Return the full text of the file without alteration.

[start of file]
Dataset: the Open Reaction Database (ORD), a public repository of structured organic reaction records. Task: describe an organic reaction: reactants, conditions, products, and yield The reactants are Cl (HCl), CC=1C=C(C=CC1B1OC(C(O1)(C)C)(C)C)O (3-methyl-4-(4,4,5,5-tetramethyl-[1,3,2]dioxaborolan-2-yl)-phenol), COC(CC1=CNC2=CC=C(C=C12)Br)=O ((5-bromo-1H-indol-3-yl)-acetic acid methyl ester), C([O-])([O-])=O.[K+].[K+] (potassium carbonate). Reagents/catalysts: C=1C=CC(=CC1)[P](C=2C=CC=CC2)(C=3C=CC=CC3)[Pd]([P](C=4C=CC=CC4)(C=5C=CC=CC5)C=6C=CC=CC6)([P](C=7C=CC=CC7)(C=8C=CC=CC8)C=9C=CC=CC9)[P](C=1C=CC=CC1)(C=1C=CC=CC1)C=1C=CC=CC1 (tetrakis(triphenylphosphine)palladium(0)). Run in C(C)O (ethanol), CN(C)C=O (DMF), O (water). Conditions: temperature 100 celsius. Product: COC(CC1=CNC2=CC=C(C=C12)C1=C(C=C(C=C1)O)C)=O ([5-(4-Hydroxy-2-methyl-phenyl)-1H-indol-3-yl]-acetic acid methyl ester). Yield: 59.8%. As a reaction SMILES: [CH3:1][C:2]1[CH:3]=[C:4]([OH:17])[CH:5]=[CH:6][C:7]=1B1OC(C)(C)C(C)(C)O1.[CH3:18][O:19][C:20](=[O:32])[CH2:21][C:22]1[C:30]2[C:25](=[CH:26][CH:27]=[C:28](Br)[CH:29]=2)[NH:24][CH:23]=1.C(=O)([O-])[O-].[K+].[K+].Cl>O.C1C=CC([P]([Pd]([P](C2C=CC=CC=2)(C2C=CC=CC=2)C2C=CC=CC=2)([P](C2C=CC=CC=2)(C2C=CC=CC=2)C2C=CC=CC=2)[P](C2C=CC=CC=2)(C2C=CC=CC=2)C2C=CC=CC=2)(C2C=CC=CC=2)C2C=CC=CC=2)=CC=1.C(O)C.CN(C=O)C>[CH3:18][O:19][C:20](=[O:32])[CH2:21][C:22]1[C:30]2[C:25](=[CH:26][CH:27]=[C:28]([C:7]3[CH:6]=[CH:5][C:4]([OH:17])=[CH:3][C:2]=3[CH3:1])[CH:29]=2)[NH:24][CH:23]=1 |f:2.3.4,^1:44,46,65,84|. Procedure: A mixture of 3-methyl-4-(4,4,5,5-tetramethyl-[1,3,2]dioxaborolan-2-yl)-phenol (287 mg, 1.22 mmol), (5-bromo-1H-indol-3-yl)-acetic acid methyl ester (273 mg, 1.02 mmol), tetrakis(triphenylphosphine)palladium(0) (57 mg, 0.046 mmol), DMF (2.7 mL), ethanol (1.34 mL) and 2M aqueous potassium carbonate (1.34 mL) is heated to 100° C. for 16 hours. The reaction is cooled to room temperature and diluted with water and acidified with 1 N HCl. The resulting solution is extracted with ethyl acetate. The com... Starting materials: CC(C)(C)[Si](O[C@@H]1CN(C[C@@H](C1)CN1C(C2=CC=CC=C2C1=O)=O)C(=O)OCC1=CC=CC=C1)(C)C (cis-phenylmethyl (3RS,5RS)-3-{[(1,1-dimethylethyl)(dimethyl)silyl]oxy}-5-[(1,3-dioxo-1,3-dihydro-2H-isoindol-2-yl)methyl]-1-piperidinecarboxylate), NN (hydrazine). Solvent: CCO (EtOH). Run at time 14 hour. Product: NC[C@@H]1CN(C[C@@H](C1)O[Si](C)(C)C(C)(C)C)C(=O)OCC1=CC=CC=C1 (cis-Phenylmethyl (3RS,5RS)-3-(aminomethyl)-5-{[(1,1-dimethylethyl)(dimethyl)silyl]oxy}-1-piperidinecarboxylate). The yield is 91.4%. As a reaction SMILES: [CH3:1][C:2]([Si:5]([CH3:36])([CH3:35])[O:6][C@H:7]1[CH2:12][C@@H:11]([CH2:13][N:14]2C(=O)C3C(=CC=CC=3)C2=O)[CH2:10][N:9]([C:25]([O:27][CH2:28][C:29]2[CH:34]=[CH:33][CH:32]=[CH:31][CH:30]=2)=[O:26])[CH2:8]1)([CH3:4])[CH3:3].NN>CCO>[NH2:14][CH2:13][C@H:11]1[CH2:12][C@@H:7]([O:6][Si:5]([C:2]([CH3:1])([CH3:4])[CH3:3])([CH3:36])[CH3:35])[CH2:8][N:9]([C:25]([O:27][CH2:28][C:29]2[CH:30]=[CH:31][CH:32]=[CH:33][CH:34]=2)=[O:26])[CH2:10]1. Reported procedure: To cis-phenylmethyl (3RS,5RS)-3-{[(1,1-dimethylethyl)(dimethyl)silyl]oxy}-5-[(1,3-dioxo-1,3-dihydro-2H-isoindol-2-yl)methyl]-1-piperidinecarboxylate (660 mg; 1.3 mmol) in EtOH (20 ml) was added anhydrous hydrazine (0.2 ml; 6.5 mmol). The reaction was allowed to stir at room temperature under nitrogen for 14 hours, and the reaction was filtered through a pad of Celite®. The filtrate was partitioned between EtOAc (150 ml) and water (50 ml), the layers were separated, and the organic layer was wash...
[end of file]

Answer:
Dataset: the Open Reaction Database (ORD), a public repository of structured organic reaction records. Task: describe an organic reaction: reactants, conditions, products, and yield The reactants are Cl (HCl), CC=1C=C(C=CC1B1OC(C(O1)(C)C)(C)C)O (3-methyl-4-(4,4,5,5-tetramethyl-[1,3,2]dioxaborolan-2-yl)-phenol), COC(CC1=CNC2=CC=C(C=C12)Br)=O ((5-bromo-1H-indol-3-yl)-acetic acid methyl ester), C([O-])([O-])=O.[K+].[K+] (potassium carbonate). Reagents/catalysts: C=1C=CC(=CC1)[P](C=2C=CC=CC2)(C=3C=CC=CC3)[Pd]([P](C=4C=CC=CC4)(C=5C=CC=CC5)C=6C=CC=CC6)([P](C=7C=CC=CC7)(C=8C=CC=CC8)C=9C=CC=CC9)[P](C=1C=CC=CC1)(C=1C=CC=CC1)C=1C=CC=CC1 (tetrakis(triphenylphosphine)palladium(0)). Run in C(C)O (ethanol), CN(C)C=O (DMF), O (water). Conditions: temperature 100 celsius. Product: COC(CC1=CNC2=CC=C(C=C12)C1=C(C=C(C=C1)O)C)=O ([5-(4-Hydroxy-2-methyl-phenyl)-1H-indol-3-yl]-acetic acid methyl ester). Yield: 59.8%. As a reaction SMILES: [CH3:1][C:2]1[CH:3]=[C:4]([OH:17])[CH:5]=[CH:6][C:7]=1B1OC(C)(C)C(C)(C)O1.[CH3:18][O:19][C:20](=[O:32])[CH2:21][C:22]1[C:30]2[C:25](=[CH:26][CH:27]=[C:28](Br)[CH:29]=2)[NH:24][CH:23]=1.C(=O)([O-])[O-].[K+].[K+].Cl>O.C1C=CC([P]([Pd]([P](C2C=CC=CC=2)(C2C=CC=CC=2)C2C=CC=CC=2)([P](C2C=CC=CC=2)(C2C=CC=CC=2)C2C=CC=CC=2)[P](C2C=CC=CC=2)(C2C=CC=CC=2)C2C=CC=CC=2)(C2C=CC=CC=2)C2C=CC=CC=2)=CC=1.C(O)C.CN(C=O)C>[CH3:18][O:19][C:20](=[O:32])[CH2:21][C:22]1[C:30]2[C:25](=[CH:26][CH:27]=[C:28]([C:7]3[CH:6]=[CH:5][C:4]([OH:17])=[CH:3][C:2]=3[CH3:1])[CH:29]=2)[NH:24][CH:23]=1 |f:2.3.4,^1:44,46,65,84|. Procedure: A mixture of 3-methyl-4-(4,4,5,5-tetramethyl-[1,3,2]dioxaborolan-2-yl)-phenol (287 mg, 1.22 mmol), (5-bromo-1H-indol-3-yl)-acetic acid methyl ester (273 mg, 1.02 mmol), tetrakis(triphenylphosphine)palladium(0) (57 mg, 0.046 mmol), DMF (2.7 mL), ethanol (1.34 mL) and 2M aqueous potassium carbonate (1.34 mL) is heated to 100° C. for 16 hours. The reaction is cooled to room temperature and diluted with water and acidified with 1 N HCl. The resulting solution is extracted with ethyl acetate. The com... Starting materials: CC(C)(C)[Si](O[C@@H]1CN(C[C@@H](C1)CN1C(C2=CC=CC=C2C1=O)=O)C(=O)OCC1=CC=CC=C1)(C)C (cis-phenylmethyl (3RS,5RS)-3-{[(1,1-dimethylethyl)(dimethyl)silyl]oxy}-5-[(1,3-dioxo-1,3-dihydro-2H-isoindol-2-yl)methyl]-1-piperidinecarboxylate), NN (hydrazine). Solvent: CCO (EtOH). Run at time 14 hour. Product: NC[C@@H]1CN(C[C@@H](C1)O[Si](C)(C)C(C)(C)C)C(=O)OCC1=CC=CC=C1 (cis-Phenylmethyl (3RS,5RS)-3-(aminomethyl)-5-{[(1,1-dimethylethyl)(dimethyl)silyl]oxy}-1-piperidinecarboxylate). The yield is 91.4%. As a reaction SMILES: [CH3:1][C:2]([Si:5]([CH3:36])([CH3:35])[O:6][C@H:7]1[CH2:12][C@@H:11]([CH2:13][N:14]2C(=O)C3C(=CC=CC=3)C2=O)[CH2:10][N:9]([C:25]([O:27][CH2:28][C:29]2[CH:34]=[CH:33][CH:32]=[CH:31][CH:30]=2)=[O:26])[CH2:8]1)([CH3:4])[CH3:3].NN>CCO>[NH2:14][CH2:13][C@H:11]1[CH2:12][C@@H:7]([O:6][Si:5]([C:2]([CH3:1])([CH3:4])[CH3:3])([CH3:36])[CH3:35])[CH2:8][N:9]([C:25]([O:27][CH2:28][C:29]2[CH:30]=[CH:31][CH:32]=[CH:33][CH:34]=2)=[O:26])[CH2:10]1. Reported procedure: To cis-phenylmethyl (3RS,5RS)-3-{[(1,1-dimethylethyl)(dimethyl)silyl]oxy}-5-[(1,3-dioxo-1,3-dihydro-2H-isoindol-2-yl)methyl]-1-piperidinecarboxylate (660 mg; 1.3 mmol) in EtOH (20 ml) was added anhydrous hydrazine (0.2 ml; 6.5 mmol). The reaction was allowed to stir at room temperature under nitrogen for 14 hours, and the reaction was filtered through a pad of Celite®. The filtrate was partitioned between EtOAc (150 ml) and water (50 ml), the layers were separated, and the organic layer was wash...